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  1. Abstract. Cooking is an important but understudied source of urban anthropogenic fine particulate matter (PM2.5). Using a mobile laboratory, we measured PM size and composition in urban restaurant plumes. Size distribution measurements indicate that restaurants are a source of urban ultrafine particles (UFPs, particles <100 nm mobility diameter), with a mode diameter <50 nm across sampled restaurants and particle number concentrations (PNCs, a proxy for UFPs) that were substantially elevated relative to the urban background. In our observations, PM mass emitted from restaurants was almost entirely organic aerosol (OA). Aerosol mass spectra show that while emissions from most restaurants were similar, there were key mass spectral differences. All restaurants emit OA at m/z 41, 43, and 55, though the composition (e.g., the ratio of oxygenated to reduced ions at specific m/z) varied across locations. All restaurant emissions included reduced-nitrogen species detected as CxHyN+ fragments, making up ∼15 % of OA mass measured in plumes, with reduced molecular functionalities (e.g., amines, imides) that were often accompanied by oxygen-containing functional groups. The largest reduced-nitrogen emissions were observed from a commercial bread bakery (i.e., 30 %–50 % of OA mass), highlighting the marked differences between restaurants and their importance for emissions of both urban UFPs and reduced nitrogen.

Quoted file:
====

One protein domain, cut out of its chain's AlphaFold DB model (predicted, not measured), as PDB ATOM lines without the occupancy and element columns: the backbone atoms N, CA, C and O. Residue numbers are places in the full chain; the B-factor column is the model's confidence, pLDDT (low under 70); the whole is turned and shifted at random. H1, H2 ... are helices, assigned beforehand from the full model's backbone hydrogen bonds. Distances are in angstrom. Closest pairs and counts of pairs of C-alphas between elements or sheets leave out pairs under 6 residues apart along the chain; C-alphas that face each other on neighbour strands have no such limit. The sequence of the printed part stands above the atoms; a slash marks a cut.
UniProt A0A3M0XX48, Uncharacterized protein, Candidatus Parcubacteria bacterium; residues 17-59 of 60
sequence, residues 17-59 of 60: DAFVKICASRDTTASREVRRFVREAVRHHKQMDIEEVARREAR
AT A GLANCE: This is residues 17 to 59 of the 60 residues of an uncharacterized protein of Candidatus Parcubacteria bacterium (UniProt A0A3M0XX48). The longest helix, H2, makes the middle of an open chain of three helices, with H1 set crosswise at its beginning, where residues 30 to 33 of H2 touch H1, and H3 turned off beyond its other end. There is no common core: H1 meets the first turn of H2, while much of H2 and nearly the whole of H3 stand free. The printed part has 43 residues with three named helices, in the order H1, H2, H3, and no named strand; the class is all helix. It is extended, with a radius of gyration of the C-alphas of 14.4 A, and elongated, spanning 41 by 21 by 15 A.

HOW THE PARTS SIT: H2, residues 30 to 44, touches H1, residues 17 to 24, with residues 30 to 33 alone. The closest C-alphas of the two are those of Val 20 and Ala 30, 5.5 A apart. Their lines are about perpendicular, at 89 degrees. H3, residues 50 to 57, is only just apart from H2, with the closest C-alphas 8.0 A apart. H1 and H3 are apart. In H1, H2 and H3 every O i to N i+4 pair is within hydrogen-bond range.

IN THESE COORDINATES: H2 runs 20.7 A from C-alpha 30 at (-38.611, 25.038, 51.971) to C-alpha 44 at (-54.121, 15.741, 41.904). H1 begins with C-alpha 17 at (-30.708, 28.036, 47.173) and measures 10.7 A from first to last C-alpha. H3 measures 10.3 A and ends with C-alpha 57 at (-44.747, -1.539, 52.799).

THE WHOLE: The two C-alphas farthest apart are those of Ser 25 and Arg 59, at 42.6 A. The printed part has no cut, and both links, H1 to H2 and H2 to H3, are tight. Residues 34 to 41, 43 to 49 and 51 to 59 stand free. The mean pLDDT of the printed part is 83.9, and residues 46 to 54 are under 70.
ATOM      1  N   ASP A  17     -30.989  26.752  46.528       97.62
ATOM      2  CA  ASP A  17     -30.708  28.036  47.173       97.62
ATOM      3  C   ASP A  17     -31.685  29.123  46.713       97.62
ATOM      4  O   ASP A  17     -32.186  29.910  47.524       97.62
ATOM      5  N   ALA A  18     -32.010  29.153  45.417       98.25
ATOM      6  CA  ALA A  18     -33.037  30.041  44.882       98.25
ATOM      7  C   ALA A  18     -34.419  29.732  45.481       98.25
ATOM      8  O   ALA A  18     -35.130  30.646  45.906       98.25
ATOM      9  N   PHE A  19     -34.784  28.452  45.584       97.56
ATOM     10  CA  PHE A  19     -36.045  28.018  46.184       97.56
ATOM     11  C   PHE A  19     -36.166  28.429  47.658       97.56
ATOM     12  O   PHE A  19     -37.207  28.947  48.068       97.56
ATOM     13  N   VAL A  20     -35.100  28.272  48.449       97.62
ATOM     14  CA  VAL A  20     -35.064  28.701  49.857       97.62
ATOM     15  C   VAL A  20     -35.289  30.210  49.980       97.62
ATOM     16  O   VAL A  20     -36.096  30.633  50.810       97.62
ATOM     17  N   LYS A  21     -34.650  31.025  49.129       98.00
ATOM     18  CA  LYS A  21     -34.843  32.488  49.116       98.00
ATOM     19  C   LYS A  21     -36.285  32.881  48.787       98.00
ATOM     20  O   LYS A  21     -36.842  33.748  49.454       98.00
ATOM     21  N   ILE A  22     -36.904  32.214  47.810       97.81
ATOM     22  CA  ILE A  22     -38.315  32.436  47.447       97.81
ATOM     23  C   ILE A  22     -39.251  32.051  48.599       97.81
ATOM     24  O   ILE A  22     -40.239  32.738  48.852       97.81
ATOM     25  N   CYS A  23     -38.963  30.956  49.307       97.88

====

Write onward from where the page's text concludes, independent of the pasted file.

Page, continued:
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    Free, publicly-accessible full text available January 30, 2025
  2. Abstract. We present a novel photolytic source of gas-phase NO3 suitable for use in atmospheric chemistry studies that has several advantages over traditional sources that utilize NO2 + O3 reactions and/or thermal dissociation of dinitrogen pentoxide (N2O5). The method generates NO3 via irradiation of aerated aqueous solutions of ceric ammonium nitrate (CAN, (NH4)2Ce(NO3)6) and nitric acid (HNO3) or sodium nitrate (NaNO3). We present experimental and model characterization of the NO3 formation potential of irradiated CAN / HNO3 and CAN / NaNO3 mixtures containing [CAN] = 10−3 to 1.0 M, [HNO3] = 1.0 to 6.0 M, [NaNO3] = 1.0 to 4.8 M, photon fluxes (I) ranging from 6.9 × 1014 to 1.0 × 1016 photons cm−2 s−1, and irradiation wavelengths ranging from 254 to 421 nm. NO3 mixing ratios ranging from parts per billion to parts per million by volume were achieved using this method. At the CAN solubility limit, maximum [NO3] was achieved using [HNO3] ≈ 3.0 to 6.0 M and UVA radiation (λmax⁡ = 369 nm) in CAN / HNO3 mixtures or [NaNO3] ≥ 1.0 M and UVC radiation (λmax⁡ = 254 nm) in CAN / NaNO3 mixtures. Other reactive nitrogen (NO2, N2O4, N2O5, N2O6, HNO2, HNO3, HNO4) and reactive oxygen (HO2, H2O2) species obtained from the irradiation of ceric nitrate mixtures were measured using a NOx analyzer and an iodide-adduct high-resolution time-of-flight chemical ionization mass spectrometer (HR-ToF-CIMS). To assess the applicability of the method for studies of NO3-initiated oxidative aging processes, we generated and measured the chemical composition of oxygenated volatile organic compounds (OVOCs) and secondary organic aerosol (SOA) from the β-pinene + NO3 reaction using a Filter Inlet for Gases and AEROsols (FIGAERO) coupled to the HR-ToF-CIMS.